Orthodoxy isn’t a perfect fit, either. No church is a perfect fit. So why do I choose a tradition that is so far from my own traditions? I know why I rejected those, why I’m not a Pentecostal, why I’m not an Evangelical, why I’m not Reformed. But why do I reject Catholicism? (How can you even reject something as big and diverse as Catholicism—that’s part of its attractiveness to me, its sheer size.)
In the past, I’ve objected to the scholastic tradition in Catholicism, its intellectualism, the way it deflates all the mysteries of Christianity. But I don’t really reject scholasticism. It’s just not my bag. And the Catholic Church is so much more than scholasticism. A perfectly respectable mystical tradition exists in Catholicism. Centuries went by without scholastics, and centuries have passed since they’ve gone.
I don’t like transubstantiation—it feels like a scholastic formula, like the way a mechanical engineer would describe where babies come from to a six-year-old. Speaking of which, I don’t like the immaculate conception, either. I don’t like any of those Western attempts to rationalize mysteries. But aren’t all those rationalizations just flawed, human attempts to understand what can’t be properly understood? What else was the church supposed to do back then, when modern science was developing? I believe the church expresses itself as best it can in the age its given—why not view these doctrines in that light?
Besides, a church is more than its history.
What about the big issues? Do I really reject papal infallibility? Right now, I don’t think I could ever fully accept it—but could I live with it, accept the authority without accepting the doctrine?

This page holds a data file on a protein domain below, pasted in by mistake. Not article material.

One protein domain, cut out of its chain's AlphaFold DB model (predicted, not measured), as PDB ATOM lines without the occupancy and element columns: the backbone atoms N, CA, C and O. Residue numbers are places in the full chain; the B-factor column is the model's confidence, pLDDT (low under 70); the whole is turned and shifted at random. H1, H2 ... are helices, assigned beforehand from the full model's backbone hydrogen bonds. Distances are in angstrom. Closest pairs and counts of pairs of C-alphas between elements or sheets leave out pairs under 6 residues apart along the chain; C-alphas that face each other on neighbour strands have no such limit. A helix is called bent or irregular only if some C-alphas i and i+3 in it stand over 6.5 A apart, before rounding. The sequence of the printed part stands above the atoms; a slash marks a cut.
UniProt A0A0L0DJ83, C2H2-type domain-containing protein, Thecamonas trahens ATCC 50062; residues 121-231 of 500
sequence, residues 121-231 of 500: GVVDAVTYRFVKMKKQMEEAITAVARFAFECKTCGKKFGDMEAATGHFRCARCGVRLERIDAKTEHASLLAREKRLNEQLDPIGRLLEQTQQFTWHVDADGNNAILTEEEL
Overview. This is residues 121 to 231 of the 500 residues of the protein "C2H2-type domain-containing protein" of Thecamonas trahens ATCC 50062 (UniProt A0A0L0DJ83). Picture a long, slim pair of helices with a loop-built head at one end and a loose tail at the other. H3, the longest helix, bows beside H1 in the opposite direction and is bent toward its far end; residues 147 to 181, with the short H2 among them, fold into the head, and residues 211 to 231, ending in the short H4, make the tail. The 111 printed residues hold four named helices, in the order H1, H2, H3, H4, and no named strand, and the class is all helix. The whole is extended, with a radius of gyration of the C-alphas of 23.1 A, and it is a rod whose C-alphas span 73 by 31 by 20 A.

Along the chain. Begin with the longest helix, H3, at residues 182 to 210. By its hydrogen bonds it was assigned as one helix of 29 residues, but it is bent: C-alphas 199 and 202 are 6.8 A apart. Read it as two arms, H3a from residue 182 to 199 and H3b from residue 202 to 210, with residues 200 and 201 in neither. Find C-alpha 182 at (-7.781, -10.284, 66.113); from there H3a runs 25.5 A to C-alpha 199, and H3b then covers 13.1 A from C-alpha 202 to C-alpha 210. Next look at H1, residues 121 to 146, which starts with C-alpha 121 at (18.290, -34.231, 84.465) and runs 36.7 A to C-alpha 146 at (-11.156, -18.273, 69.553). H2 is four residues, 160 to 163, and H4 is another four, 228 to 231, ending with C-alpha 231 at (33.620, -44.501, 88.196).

What’s the real question here? The real question is the difficult one, the one you avoid.
Why do I go to church?
What is the real reason I’m attracted to Orthodoxy?
Do I merely enjoy being part of a church that is outside my own culture? Do I secretly want to be part of a minority? (Was Quakerism simply too much of a minority for me? Was it not weird enough for me?) Why am I making such an offbeat conversion? Am I abandoning the faith of my childhood, like a dissenting Puritan who leaves the colony, because I’m arrogant? Am I appropriating somebody else’s tradition and culture for my own personal satisfaction? When so many millions of others are swimming the Tiber, why do I insist on (to quote a friend) “swimming the Volga”?
What is my problem?
Shouldn’t I simply be asking, Where does God want me? (Pro-tip: when you use the verb should, you’re usually avoiding the bigger issue.)
The real question is the question you avoid. And the question I’m avoiding is, what do I want? Because once I’ve figured out what I desire, I can begin reconciling myself to the reality that I probably won’t get it.
My main desire this morning is this: I want a seamless faith. I want to be part of the correct church. I want to be where I belong. I want to be well-matched. I want to be correct. I want to be integrated. I want to be a perfect human, intellectually and spiritually. All of these desires are, of course, impossible. Further: they are bad desires, rooted in spiritual pride, spiritual sloth, and spiritual gluttony.
My human mind feels incapable of making such a profound transition as this conversion. It entails so much.
Lord Jesus Christ, Son of God, have mercy on me, a sinner.